According to the Associated Press, Dzhokhar Tsarnaev answered questions for 16 hours before he was read the Miranda warning that he could remain silent and could ask for a lawyer. Once Tsarnaev was told that, he stopped talking. (So much for the idea that everyone has heard Miranda warnings so many times on TV that they have become an empty ritual.) The AP also reports that the investigators questioning him were “surprised when a magistrate judge and a representative from the U.S. Attorney’s office entered the hospital room.” The investigators “had planned to keep questioning him.”
Wow. That’s bad no matter your point of view. If you think Tsarnaev doesn’t deserve the normal protections American law affords criminal suspects, then you’d want the FBI to keep at him as long as they chose. Or if, like me, you’re worried about how far the Obama administration’s Justice Department has stretched the limited “public safety” exception the Supreme Court has allowed for questioning suspects about ongoing danger without Miranda warnings, 16 hours sounds expansive.
It’s true that Miranda offers protection only after the fact. Technically, the rule is violated not when investigators fail to give the warnings, but when they try to introduce in court a confession or other facts a suspect revealed before he was read his rights. It’s also true that given the mountain of evidence against Tsarneav, he could be convicted without his own statements. But that may not be true with the next terrorist suspect — or the next hated man for whom the government decides to stretch the public safety exception. The Justice Department is setting a precedent here. And how does that precedent directly involve public safety, when all of law enforcement reassured the public that safety had been restored once Tsarnaev was captured Friday night, and that the authorities strongly believed he and his brother, Tamerlan, had acted alone?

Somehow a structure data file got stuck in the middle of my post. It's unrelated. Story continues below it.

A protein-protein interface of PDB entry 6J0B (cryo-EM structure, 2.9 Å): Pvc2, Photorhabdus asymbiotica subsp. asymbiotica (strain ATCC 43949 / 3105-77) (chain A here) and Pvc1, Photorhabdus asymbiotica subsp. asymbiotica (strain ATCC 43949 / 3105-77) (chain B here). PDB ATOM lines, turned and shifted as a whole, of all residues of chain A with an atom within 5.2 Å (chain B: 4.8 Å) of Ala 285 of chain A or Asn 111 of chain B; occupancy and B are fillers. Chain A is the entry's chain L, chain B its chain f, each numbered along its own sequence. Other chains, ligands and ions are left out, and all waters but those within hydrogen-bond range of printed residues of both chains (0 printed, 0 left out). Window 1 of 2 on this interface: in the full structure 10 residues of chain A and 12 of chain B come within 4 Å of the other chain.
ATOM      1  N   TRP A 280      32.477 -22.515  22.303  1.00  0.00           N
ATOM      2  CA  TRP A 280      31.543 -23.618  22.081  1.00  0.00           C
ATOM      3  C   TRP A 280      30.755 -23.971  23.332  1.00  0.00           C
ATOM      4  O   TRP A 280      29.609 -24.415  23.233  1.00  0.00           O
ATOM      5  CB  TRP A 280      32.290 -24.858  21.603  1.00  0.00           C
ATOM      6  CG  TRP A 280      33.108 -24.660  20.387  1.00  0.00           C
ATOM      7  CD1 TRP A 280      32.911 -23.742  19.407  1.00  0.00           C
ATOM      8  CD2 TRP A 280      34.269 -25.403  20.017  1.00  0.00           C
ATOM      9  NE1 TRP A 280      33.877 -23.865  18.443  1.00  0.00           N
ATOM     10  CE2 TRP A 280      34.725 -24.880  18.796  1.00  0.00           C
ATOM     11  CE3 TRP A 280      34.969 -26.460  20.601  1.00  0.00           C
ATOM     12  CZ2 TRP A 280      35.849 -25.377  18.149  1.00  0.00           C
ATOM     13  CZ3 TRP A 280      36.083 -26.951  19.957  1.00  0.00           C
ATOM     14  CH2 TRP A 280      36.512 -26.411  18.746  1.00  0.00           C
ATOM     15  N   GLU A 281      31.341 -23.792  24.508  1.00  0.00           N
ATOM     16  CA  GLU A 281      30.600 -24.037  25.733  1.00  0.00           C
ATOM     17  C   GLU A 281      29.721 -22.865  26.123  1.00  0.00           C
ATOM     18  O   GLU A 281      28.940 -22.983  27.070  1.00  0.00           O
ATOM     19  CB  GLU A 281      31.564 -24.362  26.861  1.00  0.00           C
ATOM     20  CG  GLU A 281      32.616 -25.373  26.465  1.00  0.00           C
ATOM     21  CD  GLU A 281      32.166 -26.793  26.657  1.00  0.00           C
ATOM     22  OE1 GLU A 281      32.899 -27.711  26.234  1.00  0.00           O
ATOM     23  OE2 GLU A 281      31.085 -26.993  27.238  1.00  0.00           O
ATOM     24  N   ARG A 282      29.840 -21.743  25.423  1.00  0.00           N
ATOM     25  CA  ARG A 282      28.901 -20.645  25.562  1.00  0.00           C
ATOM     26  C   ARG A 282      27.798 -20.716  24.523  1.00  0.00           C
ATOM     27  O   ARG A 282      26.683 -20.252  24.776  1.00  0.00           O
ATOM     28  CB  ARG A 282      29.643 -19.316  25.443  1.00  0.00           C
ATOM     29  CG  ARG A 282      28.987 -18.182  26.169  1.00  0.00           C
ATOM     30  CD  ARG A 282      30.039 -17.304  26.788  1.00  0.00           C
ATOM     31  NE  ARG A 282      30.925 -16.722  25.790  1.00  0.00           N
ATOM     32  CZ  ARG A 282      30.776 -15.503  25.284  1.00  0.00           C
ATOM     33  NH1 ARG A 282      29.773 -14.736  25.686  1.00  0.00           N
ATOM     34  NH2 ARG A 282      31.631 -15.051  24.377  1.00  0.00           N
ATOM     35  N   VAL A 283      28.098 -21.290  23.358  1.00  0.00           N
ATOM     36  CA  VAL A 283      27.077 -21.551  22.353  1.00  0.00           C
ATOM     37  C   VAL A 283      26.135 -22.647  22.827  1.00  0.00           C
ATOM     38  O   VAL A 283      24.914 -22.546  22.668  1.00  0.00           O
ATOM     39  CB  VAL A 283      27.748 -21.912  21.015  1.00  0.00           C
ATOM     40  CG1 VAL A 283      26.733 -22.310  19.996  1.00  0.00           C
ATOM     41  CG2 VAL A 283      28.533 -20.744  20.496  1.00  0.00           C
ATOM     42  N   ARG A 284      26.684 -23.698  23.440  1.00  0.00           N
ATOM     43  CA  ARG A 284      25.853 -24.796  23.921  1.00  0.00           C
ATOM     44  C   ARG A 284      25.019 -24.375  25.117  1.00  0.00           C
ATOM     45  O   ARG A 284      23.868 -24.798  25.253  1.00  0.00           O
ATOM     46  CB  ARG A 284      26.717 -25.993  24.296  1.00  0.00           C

This isn’t about public safety — not in any immediate or urgent way. It’s about the Justice Department’s decision, in a 2010 memo to the FBI, that in “exceptional cases” agents can go beyond public safety questions “to collect valuable and timely intelligence not related to any immediate threat.” I realize that I’m in a minority here in worrying that in this case, the government went too far. But to show the distance we’ve traveled: No one delayed the Miranda warnings — or talked about enemy combatant status — for Timothy McVeigh, the Oklahoma City bomber, or Eric Rudolph, the Atlanta Olympics bomber. OK, that was before 9/11. But even in 2009 after the arrest of the attempted Christmas Day bomber, Umar Farouk Abdulmutallab, the FBI questioned Abdulmutallab for only 50 minutes before Mirandizing him. Three years and one Justice Department memo later, the protections of Miranda essentially are nil for a suspected terrorist. Is that because Tsarnaev and his brother succeeded in killing and maiming people, whereas Abdulmutallab failed? Is there some important distinction I’m missing, or is this just the beginning of a boundless expansion of the public safety exception?
And if the president and his lawyers can do that without any court’s oversight, what’s to stop the government from setting aside Miranda not just for the suspects who paralyze an entire city, but in less “exceptional” cases as well? It’s also dismaying that authorities dribbled out bits of Tsarnaev’s confession Monday and Tuesday after saying he’d been read his rights. They never directly said he kept talking after he’d been Mirandized, but they created that impression. I wonder, too, about the new report that the Tsarnaevs might have gone on to set off a bomb in New York. When did Dzhokhar say that, and are we finding out about it now to make it seem as if, even though he was in custody, there was still a threat hovering out there?
Tsarnaev is facing the death penalty. That is the circumstance in which procedural fairness matters the most. Yes, we have to protect ourselves from terrorism. But not by breaking with our traditional respect for the rule of law.
Emily Bazelon is a Slate senior editor and writes about law, family, and kids.